Lineup: John Schlitt (lead vocals), Bob Hartman (guitar), Mark Kelly (bass), John Lawry (keyboards), Louie Weaver (drums)

And now we have reached the upper echelon, the pantheon if you will (and I think you will) of Petra albums. Beat the System is memorable because it is the third in a trilogy of albums which marked and culminated Petra’s first golden era. But it’s also memorable because it was the last studio release with Greg X. Volz as lead singer (that is, until Classic Petra).

John Lawry joined Petra, replacing John Slick on keyboards, and his influence would be immediately felt, as Beat the System is more electronic, utilizing more keyboards, than any other Petra album. While hearing that might cause one to pause before listening, however, the results are fantastic. Continue reading

Social Share Toolbar
PrintFriendly and PDF

Petra’s albums: #9 – Wake-Up Call

Introductory Note: In appreciation of Petra’s fortieth year in music and ministry, I am ranking their albums from least best to greatest. You can read my opening post here.

Wake-Up Call (1993, Word)

Lineup: John Schlitt (lead vocals), Bob Hartman (guitar), John Lawry (keyboards), Ronny Cates (bass), Louie Weaver (drums)

As Def Leppard and Bon Jovi in the secular rock world were giving way to Nirvana, Petra was approaching an era of change after yet another successful album in Unseen Power. John and Dino Elefante had left their stamp on each album of the John Schlitt era as producers, but a change was coming in the person of Brown Bannister, who had produced successful albums for many CCM artists.

The result was ten tracks gathered together to make a great, but underappreciated album (yet one that won Petra a Grammy). There is a mixture of fantastic rock tunes, “Midnight Oil,” “Praying Man,” and “Sleeping Giant,” and wonderful ballads like “He’s Been In My Shoes,” “Marks of the Cross,” and “Just Reach Out.”

Overall, the sound represents a continued slight softening, something seen in each album since On Fire! But there is still plenty of rock to go around, and the result is a delight to the ears and the soul. Continue reading

Social Share Toolbar
PrintFriendly and PDF

Petra’s albums: #10 – Jekyll & Hyde

Introductory Note: In appreciation of Petra’s fortieth year in music and ministry, I am ranking their albums from least best to greatest. You can read my opening post here.

Jekyll & Hyde (2003, Inpop)

Lineup: John Schlitt (lead vocals), Bob Hartman (guitar), Greg Bailey (bass)

Petra seemed dead. Louie Weaver left the band and/or was fired in early 2003. There just seemed to be a negative feeling about where Petra was at the time. Revival had mixed reviews at best, this coming after the majority of fans panned Double Take. A revolving door of band members had been going on since the mid-90s, and now all that was left was Schlitt and Bailey.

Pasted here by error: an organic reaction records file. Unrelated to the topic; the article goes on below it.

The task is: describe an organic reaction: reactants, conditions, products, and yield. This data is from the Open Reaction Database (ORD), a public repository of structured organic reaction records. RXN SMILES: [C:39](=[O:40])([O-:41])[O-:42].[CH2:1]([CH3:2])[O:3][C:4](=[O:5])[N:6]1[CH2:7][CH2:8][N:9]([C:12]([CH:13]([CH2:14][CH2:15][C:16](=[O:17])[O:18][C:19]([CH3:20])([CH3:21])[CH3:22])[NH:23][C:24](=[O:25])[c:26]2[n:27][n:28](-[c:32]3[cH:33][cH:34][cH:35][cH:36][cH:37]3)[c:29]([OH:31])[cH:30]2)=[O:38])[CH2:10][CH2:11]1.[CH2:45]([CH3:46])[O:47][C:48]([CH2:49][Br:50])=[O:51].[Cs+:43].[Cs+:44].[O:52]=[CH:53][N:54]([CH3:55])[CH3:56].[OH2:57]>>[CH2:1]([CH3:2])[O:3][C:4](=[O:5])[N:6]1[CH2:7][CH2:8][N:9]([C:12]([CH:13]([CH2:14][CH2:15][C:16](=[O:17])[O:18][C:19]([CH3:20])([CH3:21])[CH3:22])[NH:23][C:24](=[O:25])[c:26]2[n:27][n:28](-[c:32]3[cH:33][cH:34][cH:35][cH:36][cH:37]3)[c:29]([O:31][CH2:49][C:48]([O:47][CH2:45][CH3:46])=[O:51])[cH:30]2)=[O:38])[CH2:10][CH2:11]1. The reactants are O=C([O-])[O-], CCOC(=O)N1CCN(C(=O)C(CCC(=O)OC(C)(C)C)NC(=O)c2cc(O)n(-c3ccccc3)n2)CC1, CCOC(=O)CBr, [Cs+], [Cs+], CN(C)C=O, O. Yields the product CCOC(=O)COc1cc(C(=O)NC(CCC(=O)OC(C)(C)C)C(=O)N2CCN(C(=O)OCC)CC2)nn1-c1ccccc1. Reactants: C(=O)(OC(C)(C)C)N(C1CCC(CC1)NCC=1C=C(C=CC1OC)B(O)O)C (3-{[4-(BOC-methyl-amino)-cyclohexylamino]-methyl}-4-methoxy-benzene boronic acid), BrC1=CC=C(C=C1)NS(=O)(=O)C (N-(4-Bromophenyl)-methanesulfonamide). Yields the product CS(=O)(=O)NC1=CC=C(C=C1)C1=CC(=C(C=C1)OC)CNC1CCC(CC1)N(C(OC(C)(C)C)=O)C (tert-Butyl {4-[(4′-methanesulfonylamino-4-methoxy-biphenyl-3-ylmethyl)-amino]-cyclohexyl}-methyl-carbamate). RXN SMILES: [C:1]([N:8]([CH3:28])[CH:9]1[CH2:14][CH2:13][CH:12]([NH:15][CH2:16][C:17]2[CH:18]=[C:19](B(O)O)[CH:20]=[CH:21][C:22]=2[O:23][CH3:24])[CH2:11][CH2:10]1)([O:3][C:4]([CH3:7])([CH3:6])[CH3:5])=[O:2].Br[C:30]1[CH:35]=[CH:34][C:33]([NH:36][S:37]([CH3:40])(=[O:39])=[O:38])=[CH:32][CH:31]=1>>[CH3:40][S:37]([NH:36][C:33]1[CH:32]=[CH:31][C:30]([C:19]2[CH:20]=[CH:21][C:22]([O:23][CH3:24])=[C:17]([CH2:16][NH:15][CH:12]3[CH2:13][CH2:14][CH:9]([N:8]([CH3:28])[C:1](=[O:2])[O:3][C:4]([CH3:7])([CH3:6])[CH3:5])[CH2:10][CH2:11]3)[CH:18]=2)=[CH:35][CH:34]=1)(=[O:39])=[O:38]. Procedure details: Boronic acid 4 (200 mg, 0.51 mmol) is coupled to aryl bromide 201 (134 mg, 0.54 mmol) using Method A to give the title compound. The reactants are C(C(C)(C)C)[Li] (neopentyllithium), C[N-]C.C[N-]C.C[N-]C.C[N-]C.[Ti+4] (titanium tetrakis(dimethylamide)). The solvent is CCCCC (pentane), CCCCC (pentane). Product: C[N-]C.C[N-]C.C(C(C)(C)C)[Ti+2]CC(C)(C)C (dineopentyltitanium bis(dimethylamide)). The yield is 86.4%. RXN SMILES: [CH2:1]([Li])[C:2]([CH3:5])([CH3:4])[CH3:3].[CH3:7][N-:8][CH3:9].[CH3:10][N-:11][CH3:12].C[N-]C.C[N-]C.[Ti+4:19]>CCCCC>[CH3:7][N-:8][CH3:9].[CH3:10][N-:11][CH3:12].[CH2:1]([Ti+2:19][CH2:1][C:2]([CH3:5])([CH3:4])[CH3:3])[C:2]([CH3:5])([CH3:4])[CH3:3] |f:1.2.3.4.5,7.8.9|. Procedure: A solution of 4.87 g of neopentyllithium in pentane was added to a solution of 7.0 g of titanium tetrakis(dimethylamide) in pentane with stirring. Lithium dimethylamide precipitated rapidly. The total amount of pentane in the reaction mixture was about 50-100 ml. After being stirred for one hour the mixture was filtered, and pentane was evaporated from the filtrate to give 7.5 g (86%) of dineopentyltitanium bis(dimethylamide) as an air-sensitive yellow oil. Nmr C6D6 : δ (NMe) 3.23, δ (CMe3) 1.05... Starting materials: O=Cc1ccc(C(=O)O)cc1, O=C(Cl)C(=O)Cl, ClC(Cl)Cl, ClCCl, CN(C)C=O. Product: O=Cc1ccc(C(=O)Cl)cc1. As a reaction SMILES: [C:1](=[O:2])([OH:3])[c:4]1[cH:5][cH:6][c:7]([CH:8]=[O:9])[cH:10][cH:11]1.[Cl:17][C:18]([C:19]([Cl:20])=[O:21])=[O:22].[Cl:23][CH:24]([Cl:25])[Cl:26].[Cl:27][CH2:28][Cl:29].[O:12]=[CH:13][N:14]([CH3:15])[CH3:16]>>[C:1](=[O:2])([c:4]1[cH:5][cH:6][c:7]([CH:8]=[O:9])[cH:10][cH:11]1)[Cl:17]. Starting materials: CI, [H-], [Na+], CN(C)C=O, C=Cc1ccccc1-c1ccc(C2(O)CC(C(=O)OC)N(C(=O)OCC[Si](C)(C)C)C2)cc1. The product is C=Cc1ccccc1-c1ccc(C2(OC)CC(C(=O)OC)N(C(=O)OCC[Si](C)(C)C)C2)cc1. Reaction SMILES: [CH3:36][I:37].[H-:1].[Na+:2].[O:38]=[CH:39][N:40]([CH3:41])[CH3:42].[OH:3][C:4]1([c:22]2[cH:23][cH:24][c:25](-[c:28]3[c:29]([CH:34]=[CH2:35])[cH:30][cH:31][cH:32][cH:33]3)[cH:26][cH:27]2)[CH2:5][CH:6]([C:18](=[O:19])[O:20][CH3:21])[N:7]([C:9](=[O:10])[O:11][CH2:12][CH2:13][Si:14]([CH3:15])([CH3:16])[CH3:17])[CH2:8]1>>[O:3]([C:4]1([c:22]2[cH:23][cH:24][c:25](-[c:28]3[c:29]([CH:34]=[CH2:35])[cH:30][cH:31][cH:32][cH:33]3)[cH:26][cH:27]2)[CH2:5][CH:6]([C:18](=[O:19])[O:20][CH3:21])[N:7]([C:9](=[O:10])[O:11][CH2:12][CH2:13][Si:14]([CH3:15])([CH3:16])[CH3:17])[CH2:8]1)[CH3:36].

But then Bob Hartman returned to active duty. Newsboys’ Peter Furler, running Inpop, agreed to produce and even play drums. A mysterious song by an unnamed band appeared on the Inpop web site. It was a rocker, to say to the least, and the unmistakable voice of John Schlitt pierced through my computer speakers. Needless to say, after hearing the song “Jekyll & Hyde” for the first time I was amped for the album, because it promised to be a true rocker. Continue reading

Social Share Toolbar
PrintFriendly and PDF

Petra’s albums: #11 – Back to the Street

Introductory Note: In appreciation of Petra’s fortieth year in music and ministry, I am ranking their albums from least best to greatest. You can read my opening post here.

Back to the Street (1986, StarSong)

Lineup: John Schlitt (lead vocals), Bob Hartman (guitar), Mark Kelly (bass), John Lawry (keyboards), Louie Weaver (drums)

There are two schools of thought when it comes to this album. One says that it is yet another in the long list of solid Petra albums with some solid tunes, the other says it is a transitional album breaking in the John Schlitt era. Both schools of thought are, in my mind, correct when it comes to Back to the Street.

When Schlitt joined the band, replacing Greg X. Volz, the vocals were a stylistic change (Schlitt has more of a rock-pop voice to Volz’s pop-rock voice, if that makes any sense), and the music began to change as well, but not so much on this album (although it is the first Elefante album) as in the next album and the one after that. So while there are some under-appreciated gems on this ten track offering, it would not quite reach the level of the last three Volz albums or most of the next few Schlitt albums. Continue reading

Social Share Toolbar
PrintFriendly and PDF